Hyundai’s never been one to reinvent the wheel, instead offering bargain-basement versions of established automobiles.
But so far, they’ve never been as good.
The Korean automaker is nothing if not determined, and it finally has turned out something of value: a super little coupe geared for young drivers that has loads of style and personality, plus a decent level of ability.
New for ’97, the Tiburon (which doesn’t exactly roll off the tongue, but in Spanish means shark) first appeared in 1993 as an auto-show eyepopper, the HCD-ll. The concept car was roundly lauded as a huge step stylistically for Hyundai, which also makes chunky Excels and undistinguished Sonatas.
Fortunately, the Tiburon hangs onto many of the styling cues of the HCD-ll, looking sharp and determined, with slanting snake-eye headlights, deeply carved flanks and attractive interior.
In the same mold as the original pocket rocket, the late Honda CRX, and today’s Mazda MX-3 and Toyota Paseo, the Tiburon is a streamlined projectile meant to exude an exotic, sporting aura well beyond its bargain-basement price tag.
It’s targeted directly at drivers in their 20s without a lot to spend but with a keen yearning for fast curves and slow profiling.
On the road, the Tiburon . . . Wait a minute. I can’t just let that name go by unchallenged. How could Hyundai come out with such a cool little car and saddle it with such a dorky handle? It sounds more like a sport-utility vehicle than a sports coupe.
What if Madonna was named Petunia? Or Sting was Oswald? Or Corvette was Cucamonga? Would they have been as successful? I think not.
Well, enough of that.
On the road, the Tiburon shows off surprising cornering prowess and ride sophistication. For that, thank Porsche, which turned its renowned chassis experts loose on the Tiburon for tweaking, tuning and balancing.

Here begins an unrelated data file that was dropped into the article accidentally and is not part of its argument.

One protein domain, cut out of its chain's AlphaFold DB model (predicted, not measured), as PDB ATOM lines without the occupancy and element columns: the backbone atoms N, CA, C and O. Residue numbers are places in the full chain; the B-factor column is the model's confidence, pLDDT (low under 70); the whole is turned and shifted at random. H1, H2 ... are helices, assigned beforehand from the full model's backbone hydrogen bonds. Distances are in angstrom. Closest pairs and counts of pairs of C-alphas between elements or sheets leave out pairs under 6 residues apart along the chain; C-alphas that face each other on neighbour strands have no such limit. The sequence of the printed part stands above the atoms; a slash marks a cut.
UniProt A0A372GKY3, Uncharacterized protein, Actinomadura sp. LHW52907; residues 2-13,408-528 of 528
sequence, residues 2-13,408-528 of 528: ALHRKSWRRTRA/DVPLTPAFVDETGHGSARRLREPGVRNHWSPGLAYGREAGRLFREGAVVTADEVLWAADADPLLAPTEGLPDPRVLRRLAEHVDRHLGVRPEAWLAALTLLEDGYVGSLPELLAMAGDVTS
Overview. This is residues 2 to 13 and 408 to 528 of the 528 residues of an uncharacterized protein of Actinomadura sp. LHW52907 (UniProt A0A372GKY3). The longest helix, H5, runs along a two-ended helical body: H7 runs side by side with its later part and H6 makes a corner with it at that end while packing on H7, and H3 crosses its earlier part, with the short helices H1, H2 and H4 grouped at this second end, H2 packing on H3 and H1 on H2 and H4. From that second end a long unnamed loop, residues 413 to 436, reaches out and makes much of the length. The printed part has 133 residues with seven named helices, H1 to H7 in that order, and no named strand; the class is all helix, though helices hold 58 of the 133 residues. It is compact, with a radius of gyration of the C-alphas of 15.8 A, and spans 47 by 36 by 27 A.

The result is handling that is flat and stable, without the frustrating understeer that hampers so many low-priced sporty cars. Steering is quick and direct, and the brakes are right on the job.
During a quick run up South Mountain to Dobbins Lookout, the Tiburon straightened out the sharp curves and easily scaled the mountain grades of the ascent. A nervous passenger quickly realized that the little car could handle the stress and that, no, we would not go hurtling off into the abyss.
With 130 horsepower, the lightweight Tiburon has enough pull for most chores but lacks the spark to lift it out of economy-car territory.
Though it was not parked in my corral, there is a higher-end model called the FX, which has 10 more horses and stronger torque that, according to what I’ve read, raises the car’s performance level considerably.
Under acceleration, the engine in our test model was much too noisy, booming constantly even under mild throttle. What seemed sporty at first quickly became annoying.
The Tiburon’s interior presents another surprise: a high level of style and qualit y. Despite its price and diminutive dimensions, the Hyundai is attractive and sophisticated inside, with supportive seats, nicely sculpted dashboard and door panels, and oval gauges that are tasteful and unique.
Space inside was reasonably roomy, though the back seat is strictly for kids or really small adults. This tall driver found a certain degree of comfort, though leg room is definitely limited.
Overall, the Tiburon offers a lot of sporty car, with good looks and decent performance, for what these days amounts to chump change. This is what Hyundai set out to do in the first place, a decade ago, with its original Excel.
Hopefully, the lessons learned in designing and building the Tiburon will extend across the Korean automaker’s range of vehicles.
Except for that name.
1997 Hyundai Tiburon
Vehicle type: Four-passenger, two-door coupe, front-wheel-drive. Base price: $13,499. Price as tested: $15,419. Engine: 1.8-lit er inline four, 130 horsepower at 6,000 rpm; 122 pound-feet of torque at 5,000 rpm. Transmission: Five-speed stick shift. Curb weight: 2,566 pounds. Length: 170.9 inches. Wheelbase: 97.4 inches. Safety features: Dual air bags. EPA fuel economy: 22 mpg city, 30 mpg highway. Highs: Great styling. Sporty performance. Low price. Lows: Boomy engine. Dumb name.